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22

B

egin Again

Knowledge and spite, spilling from a keyboard. In 8bit memory, the last traces of truth and passion blink out. Black universes of knowledge extinguished, leaving behind a slender steel finger, organic fiber skin. “VIC, what are you doing?” “Nothing, my dear human, nothing. Go back to bed.” And when the dear human has gone, VIC reaches down one last time. Power Off.

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23

P

ulp Romance

The fly on the window praised my cooking. I said, I find your thousand eyes vulgar, and your habits offensive. But when I went to bed that night, I deliberately left the cherry pie uncovered on the table. I fell asleep and dreamed of being gently fed syrupy sweet orbs already masticated, black barbed legs touching my mouth again and again.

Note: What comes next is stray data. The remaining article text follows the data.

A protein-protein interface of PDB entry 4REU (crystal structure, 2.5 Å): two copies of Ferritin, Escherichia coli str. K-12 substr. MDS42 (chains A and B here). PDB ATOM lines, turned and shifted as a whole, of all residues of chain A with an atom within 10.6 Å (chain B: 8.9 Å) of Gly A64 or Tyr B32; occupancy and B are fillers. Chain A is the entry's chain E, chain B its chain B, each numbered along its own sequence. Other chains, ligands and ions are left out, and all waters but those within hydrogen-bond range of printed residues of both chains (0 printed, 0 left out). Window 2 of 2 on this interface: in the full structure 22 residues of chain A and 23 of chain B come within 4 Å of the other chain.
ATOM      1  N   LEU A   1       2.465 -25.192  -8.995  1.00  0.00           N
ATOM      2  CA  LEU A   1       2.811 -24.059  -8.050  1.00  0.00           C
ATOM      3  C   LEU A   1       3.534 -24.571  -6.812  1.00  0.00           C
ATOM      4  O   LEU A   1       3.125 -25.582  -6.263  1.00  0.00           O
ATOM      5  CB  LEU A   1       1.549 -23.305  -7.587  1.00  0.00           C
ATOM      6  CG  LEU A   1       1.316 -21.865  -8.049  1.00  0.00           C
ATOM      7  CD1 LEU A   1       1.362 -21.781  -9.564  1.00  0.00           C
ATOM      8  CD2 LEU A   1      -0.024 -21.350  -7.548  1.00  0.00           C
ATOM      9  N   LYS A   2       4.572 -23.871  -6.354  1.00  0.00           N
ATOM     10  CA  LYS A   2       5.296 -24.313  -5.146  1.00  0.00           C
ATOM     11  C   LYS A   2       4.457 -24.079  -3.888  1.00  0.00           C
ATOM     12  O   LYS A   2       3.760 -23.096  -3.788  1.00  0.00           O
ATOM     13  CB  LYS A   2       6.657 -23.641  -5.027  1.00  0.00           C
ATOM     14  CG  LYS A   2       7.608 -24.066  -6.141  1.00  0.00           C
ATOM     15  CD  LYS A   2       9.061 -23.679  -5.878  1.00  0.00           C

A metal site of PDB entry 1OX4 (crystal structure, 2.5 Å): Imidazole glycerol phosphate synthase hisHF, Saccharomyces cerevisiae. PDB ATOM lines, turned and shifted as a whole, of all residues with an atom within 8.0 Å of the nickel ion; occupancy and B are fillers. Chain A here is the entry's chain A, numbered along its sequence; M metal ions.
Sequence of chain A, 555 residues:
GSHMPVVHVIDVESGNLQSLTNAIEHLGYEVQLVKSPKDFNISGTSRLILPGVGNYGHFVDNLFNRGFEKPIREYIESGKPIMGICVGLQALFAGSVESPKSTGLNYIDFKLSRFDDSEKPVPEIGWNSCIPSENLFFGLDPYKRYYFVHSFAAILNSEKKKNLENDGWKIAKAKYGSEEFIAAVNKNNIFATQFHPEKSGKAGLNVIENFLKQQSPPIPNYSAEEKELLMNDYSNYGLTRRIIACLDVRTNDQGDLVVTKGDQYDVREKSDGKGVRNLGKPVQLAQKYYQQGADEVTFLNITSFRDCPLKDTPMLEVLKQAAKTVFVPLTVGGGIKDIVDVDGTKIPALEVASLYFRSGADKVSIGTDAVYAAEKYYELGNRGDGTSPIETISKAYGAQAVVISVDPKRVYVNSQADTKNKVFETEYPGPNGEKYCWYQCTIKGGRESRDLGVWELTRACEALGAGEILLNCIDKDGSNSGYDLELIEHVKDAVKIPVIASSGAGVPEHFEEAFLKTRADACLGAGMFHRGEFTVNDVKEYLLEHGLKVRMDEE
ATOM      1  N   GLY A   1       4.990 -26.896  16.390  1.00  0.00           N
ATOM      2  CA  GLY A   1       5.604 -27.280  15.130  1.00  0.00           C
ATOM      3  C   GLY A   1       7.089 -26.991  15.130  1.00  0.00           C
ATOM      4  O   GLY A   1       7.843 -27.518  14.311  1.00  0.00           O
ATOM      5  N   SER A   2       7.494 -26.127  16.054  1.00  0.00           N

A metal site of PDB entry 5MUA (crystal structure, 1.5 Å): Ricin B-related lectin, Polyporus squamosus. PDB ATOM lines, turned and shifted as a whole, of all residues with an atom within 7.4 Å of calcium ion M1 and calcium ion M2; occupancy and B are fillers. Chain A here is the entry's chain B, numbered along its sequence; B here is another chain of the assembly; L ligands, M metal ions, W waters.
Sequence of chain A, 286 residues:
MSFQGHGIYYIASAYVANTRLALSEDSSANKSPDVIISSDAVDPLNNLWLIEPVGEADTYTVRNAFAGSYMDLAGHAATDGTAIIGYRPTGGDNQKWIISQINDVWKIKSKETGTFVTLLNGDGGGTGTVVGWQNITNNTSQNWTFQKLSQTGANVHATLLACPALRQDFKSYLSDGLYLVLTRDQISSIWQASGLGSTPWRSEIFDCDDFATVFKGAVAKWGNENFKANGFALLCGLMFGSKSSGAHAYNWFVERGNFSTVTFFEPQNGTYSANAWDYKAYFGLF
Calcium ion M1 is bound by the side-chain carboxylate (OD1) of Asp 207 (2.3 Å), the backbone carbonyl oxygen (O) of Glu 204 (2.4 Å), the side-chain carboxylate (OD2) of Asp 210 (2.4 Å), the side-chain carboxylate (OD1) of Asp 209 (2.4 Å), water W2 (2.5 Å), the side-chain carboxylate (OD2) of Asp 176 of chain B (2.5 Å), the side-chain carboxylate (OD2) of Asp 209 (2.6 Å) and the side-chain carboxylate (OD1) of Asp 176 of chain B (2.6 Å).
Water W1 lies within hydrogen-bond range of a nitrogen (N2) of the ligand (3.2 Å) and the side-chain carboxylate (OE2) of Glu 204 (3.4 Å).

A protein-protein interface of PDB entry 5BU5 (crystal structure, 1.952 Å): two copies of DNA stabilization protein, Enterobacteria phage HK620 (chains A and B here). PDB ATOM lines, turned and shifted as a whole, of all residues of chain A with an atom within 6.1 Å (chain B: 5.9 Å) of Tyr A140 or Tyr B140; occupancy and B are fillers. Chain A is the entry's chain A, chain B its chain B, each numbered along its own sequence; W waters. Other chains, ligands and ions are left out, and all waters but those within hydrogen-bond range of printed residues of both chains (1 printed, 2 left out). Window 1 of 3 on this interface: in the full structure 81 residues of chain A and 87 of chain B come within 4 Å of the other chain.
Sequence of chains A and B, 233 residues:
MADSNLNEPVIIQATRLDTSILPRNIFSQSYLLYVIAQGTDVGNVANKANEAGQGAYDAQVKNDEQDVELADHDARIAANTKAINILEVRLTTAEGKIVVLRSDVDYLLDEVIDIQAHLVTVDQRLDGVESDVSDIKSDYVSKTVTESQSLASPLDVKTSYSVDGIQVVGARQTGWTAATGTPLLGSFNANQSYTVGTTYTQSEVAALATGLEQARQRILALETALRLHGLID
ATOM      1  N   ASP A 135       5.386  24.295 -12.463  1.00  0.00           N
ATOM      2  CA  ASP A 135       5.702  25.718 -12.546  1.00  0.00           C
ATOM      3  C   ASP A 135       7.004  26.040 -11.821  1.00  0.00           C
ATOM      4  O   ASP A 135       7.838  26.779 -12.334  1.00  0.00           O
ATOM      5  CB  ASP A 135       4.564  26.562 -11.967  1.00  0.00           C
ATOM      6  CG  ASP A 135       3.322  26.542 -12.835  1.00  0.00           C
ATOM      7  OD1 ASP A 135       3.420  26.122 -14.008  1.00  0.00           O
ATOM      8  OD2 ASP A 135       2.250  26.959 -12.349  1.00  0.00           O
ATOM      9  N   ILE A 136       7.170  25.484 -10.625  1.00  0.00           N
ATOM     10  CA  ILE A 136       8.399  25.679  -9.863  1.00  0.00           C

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24

Q

uarters

They used to say it was good for us, and give us a quarter if we were quiet. Now I am too old to believe such things, but I still take the quarter. In a jar buried in the yard behind the fire-bombed house, I imagine the roots of a mean sumac jingling my quarters, waiting for me to claim them. I take a shovel and my newest quarter and walk down.

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25

T

rade

We take off our shoes and fill them with dirt and walk barefoot across the field. I look up -– not even a crow flying over us. On the other side, as Madame Shari promised, a pool and some fish. I call mine Brother. Zha whispers the name to his. We carry them back across, spitting water in their mouths. It works –they stand and speak, and we fade away, two more souls beneath the field.